SF feels impact of Dallas police deaths

Interim Chief Toney Chaplin stood at podium inside the Scottish Rite Masonic Center Friday afternoon and warned a group of teen cadets about the dangers of policing.

He was pointing to the five Dallas police officers shot and killed Thursday night as they patrolled a peaceful Black Lives Matter protest, which had been called after the latest fatal shootings of black men by police in Louisiana and Minnesota.

The killings — by police and of police — have now raised questions in San Francisco about how such violence will impact police reforms.

While San Francisco is thousands of miles from these events, The City is no stranger to the issues that sparked them or the protests pushing elected officials to reform how officers patrol the streets.

All those elements have been present in San Francisco. Like the shootings by police in Louisiana and Minnesota, video played a key part in publicizing the killing of Mario Woods in December 2015. That killing sparked protests and political reaction as well as an eerie portent of the bloody streets of Dallas.

“At a certain point, an eye for an eye. If you keep killing black and brown people, white people gonna die in this city,” Daniel Landry told the San Francisco Police commission days after the Woods killing.

While police called for vigilance and officials called for unity as reforms push ahead, activists say the violence should not mar their message or their push for change. Despite these voices, some say the killings mark a distinct turn of events, one that will increase rancor and division even if anti-police violence was inevitable.

“The shooting of these police officers takes this situation to another level and I think it’s gonna be a very rancorous and poisonous level in American politics,” said Robert C. Smith, a professor of political science at San Francisco State University specializing in civil rights.

Such an outcome remains to be seen as local officials call for unity and calm.

“During times like these, we must come together as a community, as a city and as a nation. As Americans, we must condemn violence and stand together for peace,” Mayor Ed Lee said in a statement.

NAACP president Amos Brown echoed those remarks.

“At times like these leadership must do that which is for the good of all and not be deterred by any negative forces,” Brown said about police reforms.

But Brown also made sure to note that the two killings in Minnesota and Louisiana should not be forgotten in the wake of the five dead police officers.

For their part, police have condemned the killings and reassured citizens that The City is not a target.

“There are no threats directly related to the city and county of San Francisco at this time,” said Chaplin, who emphasized that officers will still be paired up as a security measure.

The Police Officers Association — also calling for our “better angels” to prevail– described the killings as a ratcheting up of the ongoing war against law enforcement.

“The war of words against law enforcement has now escalated into a war with snipers engaged in cold-blooded calculated attacks on public servants – good people who were just doing their jobs,” said union head Martin Halloran in a statement.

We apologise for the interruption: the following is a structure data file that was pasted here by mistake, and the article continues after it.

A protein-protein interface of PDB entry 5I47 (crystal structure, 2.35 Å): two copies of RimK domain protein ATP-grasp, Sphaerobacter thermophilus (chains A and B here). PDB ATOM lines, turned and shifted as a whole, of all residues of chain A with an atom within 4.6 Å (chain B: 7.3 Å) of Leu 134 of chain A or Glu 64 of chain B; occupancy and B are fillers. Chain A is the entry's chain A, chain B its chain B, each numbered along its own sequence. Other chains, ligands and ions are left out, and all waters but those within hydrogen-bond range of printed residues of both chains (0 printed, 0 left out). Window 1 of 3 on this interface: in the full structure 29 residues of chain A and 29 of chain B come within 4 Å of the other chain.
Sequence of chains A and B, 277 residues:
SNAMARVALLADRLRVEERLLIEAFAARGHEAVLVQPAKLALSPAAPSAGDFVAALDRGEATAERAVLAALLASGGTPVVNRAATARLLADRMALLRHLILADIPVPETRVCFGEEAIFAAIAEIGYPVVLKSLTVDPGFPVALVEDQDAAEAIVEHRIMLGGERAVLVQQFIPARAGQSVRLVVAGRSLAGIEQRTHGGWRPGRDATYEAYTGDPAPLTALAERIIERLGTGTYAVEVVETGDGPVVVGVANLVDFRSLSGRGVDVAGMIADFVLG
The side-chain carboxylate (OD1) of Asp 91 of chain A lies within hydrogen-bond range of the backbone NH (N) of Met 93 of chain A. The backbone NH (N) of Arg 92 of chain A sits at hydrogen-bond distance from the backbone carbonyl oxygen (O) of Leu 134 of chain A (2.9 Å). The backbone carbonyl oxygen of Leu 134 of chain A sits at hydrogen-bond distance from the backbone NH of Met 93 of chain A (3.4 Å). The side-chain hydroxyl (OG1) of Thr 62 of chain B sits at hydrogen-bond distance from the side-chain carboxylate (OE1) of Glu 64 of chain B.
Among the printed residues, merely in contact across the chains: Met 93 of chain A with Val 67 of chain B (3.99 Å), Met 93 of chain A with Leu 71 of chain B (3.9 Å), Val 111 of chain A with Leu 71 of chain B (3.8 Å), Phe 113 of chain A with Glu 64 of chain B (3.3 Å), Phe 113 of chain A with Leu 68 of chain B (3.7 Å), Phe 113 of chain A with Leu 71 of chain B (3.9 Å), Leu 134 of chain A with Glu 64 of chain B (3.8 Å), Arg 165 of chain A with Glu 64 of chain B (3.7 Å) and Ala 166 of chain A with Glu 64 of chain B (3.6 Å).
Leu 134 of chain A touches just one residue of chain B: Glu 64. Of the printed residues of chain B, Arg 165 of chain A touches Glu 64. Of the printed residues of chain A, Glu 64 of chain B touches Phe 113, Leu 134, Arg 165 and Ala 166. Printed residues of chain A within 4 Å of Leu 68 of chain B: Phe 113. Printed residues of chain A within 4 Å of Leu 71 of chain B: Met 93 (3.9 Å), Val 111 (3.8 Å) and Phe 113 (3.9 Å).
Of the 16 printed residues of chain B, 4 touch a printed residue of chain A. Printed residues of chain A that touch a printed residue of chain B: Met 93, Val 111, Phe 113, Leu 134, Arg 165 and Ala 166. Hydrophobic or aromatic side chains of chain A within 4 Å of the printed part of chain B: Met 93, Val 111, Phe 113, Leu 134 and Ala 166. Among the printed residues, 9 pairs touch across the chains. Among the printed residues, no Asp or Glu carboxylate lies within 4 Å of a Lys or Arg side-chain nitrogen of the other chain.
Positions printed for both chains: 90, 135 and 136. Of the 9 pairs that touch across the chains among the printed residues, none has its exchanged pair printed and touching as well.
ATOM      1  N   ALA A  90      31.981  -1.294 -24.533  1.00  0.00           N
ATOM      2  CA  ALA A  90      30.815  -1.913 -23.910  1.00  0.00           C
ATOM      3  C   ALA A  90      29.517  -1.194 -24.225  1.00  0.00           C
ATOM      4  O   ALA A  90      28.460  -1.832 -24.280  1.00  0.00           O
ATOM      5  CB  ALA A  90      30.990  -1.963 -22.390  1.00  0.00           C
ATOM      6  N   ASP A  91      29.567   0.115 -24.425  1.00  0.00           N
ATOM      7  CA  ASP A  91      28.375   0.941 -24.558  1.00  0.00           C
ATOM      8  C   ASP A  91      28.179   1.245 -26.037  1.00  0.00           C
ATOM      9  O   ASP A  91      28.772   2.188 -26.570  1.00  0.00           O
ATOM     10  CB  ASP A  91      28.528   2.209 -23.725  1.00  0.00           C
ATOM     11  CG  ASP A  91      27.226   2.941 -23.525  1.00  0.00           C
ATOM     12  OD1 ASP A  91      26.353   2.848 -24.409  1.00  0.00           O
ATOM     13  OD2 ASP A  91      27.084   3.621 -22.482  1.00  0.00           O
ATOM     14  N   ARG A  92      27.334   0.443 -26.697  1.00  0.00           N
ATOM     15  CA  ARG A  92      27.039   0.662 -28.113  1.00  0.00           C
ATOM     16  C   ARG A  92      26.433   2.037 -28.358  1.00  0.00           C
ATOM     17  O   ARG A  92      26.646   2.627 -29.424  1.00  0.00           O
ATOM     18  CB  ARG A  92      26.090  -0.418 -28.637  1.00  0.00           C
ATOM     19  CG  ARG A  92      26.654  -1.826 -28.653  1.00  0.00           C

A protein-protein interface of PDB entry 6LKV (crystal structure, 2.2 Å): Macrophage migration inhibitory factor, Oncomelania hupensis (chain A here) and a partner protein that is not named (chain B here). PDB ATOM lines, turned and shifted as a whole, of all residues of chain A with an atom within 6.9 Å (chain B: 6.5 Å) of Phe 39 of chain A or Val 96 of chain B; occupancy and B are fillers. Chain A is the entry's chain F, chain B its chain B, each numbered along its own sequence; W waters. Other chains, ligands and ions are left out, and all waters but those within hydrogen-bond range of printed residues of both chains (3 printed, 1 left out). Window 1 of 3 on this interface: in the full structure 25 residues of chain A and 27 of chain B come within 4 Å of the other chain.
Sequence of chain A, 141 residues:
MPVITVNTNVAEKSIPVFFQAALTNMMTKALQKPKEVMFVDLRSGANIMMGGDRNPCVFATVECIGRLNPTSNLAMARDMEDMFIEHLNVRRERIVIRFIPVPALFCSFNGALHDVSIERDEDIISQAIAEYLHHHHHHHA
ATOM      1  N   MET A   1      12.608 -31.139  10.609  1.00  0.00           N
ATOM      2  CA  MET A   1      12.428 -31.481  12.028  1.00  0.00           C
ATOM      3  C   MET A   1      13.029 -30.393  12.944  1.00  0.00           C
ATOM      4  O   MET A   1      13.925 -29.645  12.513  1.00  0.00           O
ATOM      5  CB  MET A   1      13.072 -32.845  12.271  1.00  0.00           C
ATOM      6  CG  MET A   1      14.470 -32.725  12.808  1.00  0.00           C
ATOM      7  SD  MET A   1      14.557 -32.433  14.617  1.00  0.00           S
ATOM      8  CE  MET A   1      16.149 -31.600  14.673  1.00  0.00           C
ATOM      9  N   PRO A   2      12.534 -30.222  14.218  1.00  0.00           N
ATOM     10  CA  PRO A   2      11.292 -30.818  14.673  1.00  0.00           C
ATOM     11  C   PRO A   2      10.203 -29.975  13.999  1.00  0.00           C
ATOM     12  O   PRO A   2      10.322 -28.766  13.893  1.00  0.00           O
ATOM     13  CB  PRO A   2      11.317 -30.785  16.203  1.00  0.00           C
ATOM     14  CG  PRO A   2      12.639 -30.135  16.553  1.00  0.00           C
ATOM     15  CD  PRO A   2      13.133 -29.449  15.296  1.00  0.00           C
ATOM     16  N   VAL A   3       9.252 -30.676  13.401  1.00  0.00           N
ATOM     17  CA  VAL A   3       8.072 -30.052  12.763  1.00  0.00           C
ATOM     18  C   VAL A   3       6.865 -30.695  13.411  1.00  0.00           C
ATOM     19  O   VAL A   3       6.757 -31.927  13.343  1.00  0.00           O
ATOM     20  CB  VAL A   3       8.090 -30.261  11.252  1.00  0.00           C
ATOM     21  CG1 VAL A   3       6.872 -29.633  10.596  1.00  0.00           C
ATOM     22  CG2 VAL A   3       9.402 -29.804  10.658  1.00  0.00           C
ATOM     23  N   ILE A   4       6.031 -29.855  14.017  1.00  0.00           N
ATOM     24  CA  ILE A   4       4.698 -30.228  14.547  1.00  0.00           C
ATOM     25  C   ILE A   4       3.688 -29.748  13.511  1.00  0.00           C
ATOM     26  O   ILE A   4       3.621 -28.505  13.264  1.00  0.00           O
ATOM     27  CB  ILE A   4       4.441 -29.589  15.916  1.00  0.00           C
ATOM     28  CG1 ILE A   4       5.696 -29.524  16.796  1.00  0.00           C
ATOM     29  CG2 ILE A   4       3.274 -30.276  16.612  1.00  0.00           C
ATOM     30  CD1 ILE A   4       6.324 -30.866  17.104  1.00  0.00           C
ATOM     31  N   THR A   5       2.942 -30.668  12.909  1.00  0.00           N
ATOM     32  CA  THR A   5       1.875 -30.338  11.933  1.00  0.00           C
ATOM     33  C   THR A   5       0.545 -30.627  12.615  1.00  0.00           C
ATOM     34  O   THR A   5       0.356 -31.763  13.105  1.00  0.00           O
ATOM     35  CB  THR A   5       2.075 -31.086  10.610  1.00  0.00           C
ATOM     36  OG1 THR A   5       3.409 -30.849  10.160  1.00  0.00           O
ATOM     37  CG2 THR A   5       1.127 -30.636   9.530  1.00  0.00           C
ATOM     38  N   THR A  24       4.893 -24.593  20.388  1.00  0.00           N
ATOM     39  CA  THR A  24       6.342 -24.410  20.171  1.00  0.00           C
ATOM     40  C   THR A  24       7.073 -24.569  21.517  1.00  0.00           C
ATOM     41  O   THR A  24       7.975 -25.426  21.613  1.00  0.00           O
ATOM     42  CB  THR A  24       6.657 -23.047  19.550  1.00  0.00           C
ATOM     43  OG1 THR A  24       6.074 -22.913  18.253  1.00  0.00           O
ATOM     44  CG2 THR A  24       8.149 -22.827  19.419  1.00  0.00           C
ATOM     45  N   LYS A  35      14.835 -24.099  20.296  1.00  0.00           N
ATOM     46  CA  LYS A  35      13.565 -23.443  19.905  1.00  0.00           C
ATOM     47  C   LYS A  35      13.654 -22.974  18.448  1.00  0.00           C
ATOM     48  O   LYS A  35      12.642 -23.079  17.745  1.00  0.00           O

Activist groups, meanwhile, have not justified the killings but are standing their ground on the need for reform and remain focused on the two men killed by police in the days before the Dallas shootings.

For instance, Black Lives Matter’s Facebook page issued a statement warning that such violence should not derail their movement for police reform and accountability.

“This is a tragedy–both for those who have been impacted by yesterday’s attack and for our democracy. There are some who would use these events to stifle a movement for change and quicken the demise of a vibrant discourse on the human rights of Black Americans. We should reject all of this,” the statement reads.

At least one local activist group’s statement on the violence in Dallas took a harder line.

“Our hearts are heavy at this time and we know all too well about the continuous executions of black people in America and in San Francisco. San Francisco is not exempt. They continue to shoot us down like animals and use us as target practice. We have been fighting for justice for our brother, our son, Mario Woods for eight months,” reads a statement from the Justice 4 Mario Woods Coalition.

The group’s statement did not mention the police killed in Dallas.

SFSU’s Smith noted the ensuing debate will probably not speak to what many in the black community have already voiced.

“I assume the shooting of the police officers was in retaliation by those people to what happened the two days before,” said Smith. “I know there was a lot of anger and sentiment that enough is enough. That the shooting…was some kind of retaliation, some kind of payback, for what had happened in the previous two days.”

Smith said that among some in the black community this was seen as an inevitability since case after case of police killings — many caught on video — go unpunished.

“I would think this is more likely an act of rage,” said Smith. “He just couldn’t take it anymore.”

While these conversations are quietly going on among some black people, said Smith, many white people continue to deny that anything has gone wrong in these cases. That denial is paired with a viewpoint that racial injustice is a thing of the past, said Smith.

For that to change would require a transformation that is probably beyond most people, he added.

“To recognize that would require a kind of rethink of the nature of what white supremacy and racism is,” said Smith. “That is hard to do, recognize the crimes that ‘we’ have committed against black people.”


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